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The Chesme Hall

This apartment is a memorial to Russia's naval victories. The light coming in through the windows in the north and west walls illumines twelve oil paintings arranged in two rows along the three blank walls. These large canvases, painted by Jacob Philippe Hackaert, form a sort of pictorial record of the campaign conducted by the Russian fleet in the Mediterranean, Aegean and Adriatic Seas between 1769 and 1773. Their subjects are derived from contemporary documents, entries in log-books, battle charts with detailed readings, and reminiscences of old sailors who had witnessed the events. Goethe, who was a personal friend of Hackaert, thought very high of these works. One of the best among them is Burning Turkish Battleships in Chesme Harbour. To enable the painter accurately to depict the explosion and fire on board ship, the Russian naval command had an old sixty-cannon frigate, St Barbara, blown up in Livorno harbour in 1771, in the presence of a huge crowd of spectators, this spec-tacular event producing a great impression on Euro-peans. The theme of Hackaert's Chesme series is continued in Paton's canvases occupying the west wall of the Throne Room, which was entered from the Chesme Hall. The paintings are hung in the order chosen by Velten in 1779 when he was altering Rastrelli's original decor.

The sculptural ornamentation matches the theme of the pictures. The overdoors consist of two panels each, a small one with a relief of Infant Tritons Rescuing a Human Child from the Waves, and a large one bearing Turkish Trophies. The contents of the Trophies are identical in each case, but they differ in composition. A shield with a crescent, a turban, a quiver with arrows in it, a yataghan, a Turkish horse-tail, and an open manuscript volume are arranged with great taste and skill within each panel. Other moulded decorations - oak garlands framing the pictures, vases adorned with flower garlands over the windows, and vases with a festoon of laurels over the mirrors; medallions draped in pendent garlands of oak and presenting relief profiles of heroes of antiquity - all develop the same theme: the triumph of the Russian navy in the Battle of Chesme.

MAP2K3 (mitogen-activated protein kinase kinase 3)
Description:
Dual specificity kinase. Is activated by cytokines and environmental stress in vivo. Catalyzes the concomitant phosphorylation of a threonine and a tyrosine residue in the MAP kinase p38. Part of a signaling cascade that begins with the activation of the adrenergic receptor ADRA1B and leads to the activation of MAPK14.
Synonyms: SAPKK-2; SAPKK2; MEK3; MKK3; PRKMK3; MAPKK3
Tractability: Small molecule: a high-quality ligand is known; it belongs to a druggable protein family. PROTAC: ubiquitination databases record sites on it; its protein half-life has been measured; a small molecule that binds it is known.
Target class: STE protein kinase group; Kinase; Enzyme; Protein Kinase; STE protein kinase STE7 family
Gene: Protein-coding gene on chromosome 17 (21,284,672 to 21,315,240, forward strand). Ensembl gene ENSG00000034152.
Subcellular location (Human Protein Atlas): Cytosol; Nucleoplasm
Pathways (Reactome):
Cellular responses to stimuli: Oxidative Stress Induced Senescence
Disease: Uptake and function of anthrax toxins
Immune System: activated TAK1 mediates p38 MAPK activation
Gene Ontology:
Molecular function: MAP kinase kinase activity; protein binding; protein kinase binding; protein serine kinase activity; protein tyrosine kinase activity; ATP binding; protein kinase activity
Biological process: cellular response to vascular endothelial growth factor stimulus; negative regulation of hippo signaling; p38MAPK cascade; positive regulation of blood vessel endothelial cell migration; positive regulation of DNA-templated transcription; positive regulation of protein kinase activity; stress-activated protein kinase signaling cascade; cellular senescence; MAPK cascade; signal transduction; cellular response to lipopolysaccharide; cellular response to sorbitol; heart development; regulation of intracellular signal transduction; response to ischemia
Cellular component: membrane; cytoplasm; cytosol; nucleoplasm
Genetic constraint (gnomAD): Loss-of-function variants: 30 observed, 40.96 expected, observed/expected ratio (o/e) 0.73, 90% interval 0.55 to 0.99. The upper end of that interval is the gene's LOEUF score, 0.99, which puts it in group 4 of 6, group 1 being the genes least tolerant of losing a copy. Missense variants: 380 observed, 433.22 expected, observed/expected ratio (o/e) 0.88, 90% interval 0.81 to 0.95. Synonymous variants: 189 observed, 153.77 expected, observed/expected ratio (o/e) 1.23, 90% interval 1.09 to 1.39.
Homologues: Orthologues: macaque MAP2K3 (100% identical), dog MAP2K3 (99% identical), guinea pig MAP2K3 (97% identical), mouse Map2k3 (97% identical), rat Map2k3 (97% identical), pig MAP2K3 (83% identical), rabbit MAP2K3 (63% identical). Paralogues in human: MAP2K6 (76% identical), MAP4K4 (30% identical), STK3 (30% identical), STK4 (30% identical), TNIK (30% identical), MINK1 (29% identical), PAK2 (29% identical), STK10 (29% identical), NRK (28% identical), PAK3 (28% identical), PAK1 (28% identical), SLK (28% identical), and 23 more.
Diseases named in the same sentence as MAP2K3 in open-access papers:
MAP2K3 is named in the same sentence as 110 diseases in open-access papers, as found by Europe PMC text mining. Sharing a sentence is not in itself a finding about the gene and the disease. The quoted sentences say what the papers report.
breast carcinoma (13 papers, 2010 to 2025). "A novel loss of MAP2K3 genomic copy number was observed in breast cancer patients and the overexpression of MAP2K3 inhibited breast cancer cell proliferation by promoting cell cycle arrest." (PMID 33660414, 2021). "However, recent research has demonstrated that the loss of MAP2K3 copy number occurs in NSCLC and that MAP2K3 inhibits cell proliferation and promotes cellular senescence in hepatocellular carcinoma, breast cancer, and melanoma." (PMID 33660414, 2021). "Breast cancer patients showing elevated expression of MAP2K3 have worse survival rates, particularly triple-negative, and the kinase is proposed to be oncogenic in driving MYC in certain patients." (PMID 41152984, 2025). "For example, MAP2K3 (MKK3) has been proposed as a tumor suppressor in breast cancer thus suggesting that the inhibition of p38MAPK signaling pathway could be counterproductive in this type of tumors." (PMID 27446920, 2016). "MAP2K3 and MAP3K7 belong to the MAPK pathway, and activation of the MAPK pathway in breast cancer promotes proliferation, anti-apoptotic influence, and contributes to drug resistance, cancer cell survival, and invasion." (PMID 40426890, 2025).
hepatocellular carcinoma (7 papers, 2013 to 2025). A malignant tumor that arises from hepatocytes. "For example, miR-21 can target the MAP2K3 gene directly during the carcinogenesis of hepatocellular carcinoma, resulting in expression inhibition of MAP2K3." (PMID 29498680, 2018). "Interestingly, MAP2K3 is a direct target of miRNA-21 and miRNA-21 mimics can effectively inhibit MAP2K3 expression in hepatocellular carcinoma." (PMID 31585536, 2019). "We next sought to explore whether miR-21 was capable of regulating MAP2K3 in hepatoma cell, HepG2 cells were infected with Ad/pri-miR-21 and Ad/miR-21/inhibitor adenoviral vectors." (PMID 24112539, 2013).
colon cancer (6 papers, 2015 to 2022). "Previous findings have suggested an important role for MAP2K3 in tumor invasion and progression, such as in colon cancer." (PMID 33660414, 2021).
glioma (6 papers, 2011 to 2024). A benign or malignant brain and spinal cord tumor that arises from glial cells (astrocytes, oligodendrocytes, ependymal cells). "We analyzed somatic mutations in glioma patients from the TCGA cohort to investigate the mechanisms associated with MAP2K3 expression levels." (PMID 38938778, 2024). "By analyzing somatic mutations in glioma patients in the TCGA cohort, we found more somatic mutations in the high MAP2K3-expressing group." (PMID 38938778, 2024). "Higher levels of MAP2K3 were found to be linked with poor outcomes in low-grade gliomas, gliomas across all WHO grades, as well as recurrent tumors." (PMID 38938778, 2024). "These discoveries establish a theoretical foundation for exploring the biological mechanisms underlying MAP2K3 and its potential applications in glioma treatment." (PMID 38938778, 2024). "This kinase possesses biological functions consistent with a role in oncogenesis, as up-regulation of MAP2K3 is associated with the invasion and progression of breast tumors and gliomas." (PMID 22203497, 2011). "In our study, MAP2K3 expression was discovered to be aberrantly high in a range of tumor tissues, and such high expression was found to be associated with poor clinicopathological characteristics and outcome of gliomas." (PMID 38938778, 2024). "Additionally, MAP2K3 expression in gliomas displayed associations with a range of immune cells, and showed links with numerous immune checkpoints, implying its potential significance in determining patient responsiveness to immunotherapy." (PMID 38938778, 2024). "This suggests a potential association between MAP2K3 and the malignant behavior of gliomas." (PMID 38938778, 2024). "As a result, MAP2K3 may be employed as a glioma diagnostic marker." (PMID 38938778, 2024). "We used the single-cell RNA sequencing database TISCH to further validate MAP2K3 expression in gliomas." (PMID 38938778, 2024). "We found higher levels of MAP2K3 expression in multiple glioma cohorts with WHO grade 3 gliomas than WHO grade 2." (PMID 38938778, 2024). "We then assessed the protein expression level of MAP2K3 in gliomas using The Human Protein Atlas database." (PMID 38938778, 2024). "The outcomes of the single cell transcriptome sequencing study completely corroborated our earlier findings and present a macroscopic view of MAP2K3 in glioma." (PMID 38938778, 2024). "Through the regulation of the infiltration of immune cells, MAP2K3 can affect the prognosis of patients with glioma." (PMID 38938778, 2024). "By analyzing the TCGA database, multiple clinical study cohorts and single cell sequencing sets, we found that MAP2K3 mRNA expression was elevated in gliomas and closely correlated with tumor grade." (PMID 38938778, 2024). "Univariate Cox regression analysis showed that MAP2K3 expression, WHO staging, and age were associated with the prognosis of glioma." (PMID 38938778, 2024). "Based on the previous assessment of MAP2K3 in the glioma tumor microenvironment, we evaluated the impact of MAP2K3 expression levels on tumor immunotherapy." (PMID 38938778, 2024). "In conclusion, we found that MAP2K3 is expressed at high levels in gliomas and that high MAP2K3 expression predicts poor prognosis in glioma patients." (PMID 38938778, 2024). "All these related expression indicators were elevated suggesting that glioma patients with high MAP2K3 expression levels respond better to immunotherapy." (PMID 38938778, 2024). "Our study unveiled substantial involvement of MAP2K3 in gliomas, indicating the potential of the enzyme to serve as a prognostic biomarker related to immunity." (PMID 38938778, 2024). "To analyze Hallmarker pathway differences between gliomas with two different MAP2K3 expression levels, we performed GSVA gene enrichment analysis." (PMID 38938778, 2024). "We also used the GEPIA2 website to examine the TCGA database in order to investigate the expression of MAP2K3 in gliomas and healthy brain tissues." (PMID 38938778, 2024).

While redesigning the interior in the Classical style, Velten preserved Rastrelli's inlaid floor and Laurent Werner's plafond with Ceres Giving Ears of Wheat to Triptolemus, the hero who taught men how to cultivate cereals.

In the nineteenth century the Chesme Room was called the Piquet Hall, both because the Russian eighteenth-century piquet tables, some of them with inlaid decoration, used to be set up in the hall, and because during the 1840s and 1850s a piquet, or guard of honour from the Guards Regiment, was posted here.

The Chesme Room, restored in 1969, looks today as it did before 1941. An old drawing of Rastrelli's was used to repeat the design of the floor, and the pictures, the gilt sconces, and the chandeliers of crystal glass made at the Nazya Glass Factory in the 1770s have all been restored to their former places. Only the plafond, destroyed by fire during the war, has been replaced by another, showing the Sacrifice of Iphigenia, the work of Augustin Terwesten I (1690). The subject, taken from Euripides' tragedy Iphigenia at Aulis (405 B.C.), is connected with the Trojan War, and is set on the shores of the Aegean Sea, where, in the eighteenth century, the Russian fleet fought the victorious battle of Chesme.

Paintings were widely used in the decoration of palace interiors at Peterhof as far back as Peter the Great's time. In the Palace of Monplaisir, pictures were set in the oak panelling of its Great Hall and the galleries; Rastrelli covered the walls in the Hermitage Pavilion with canvases by Western European masters; Vallin de la Mothe did the same in decorating the Picture Hall in the Great Palace; and ten years later Velten used pictures in his Throne Room and Chesme Hall. Velten, however, did not regard paintings as a purely ornamental detail, but was guided in his use of them by the main idea of the apartment's decorative scheme. It is precisely this feature of his work that gives to the Chesme Hall its remarkable unity of mood and artistic expression.

The Chesme Hall.

Turkish Fleet Retreating
into Chesme Harbour.
Painting on the east wall.

Ceiling painting.
Augustin Terwesten.
t o p   o f   p a g e  
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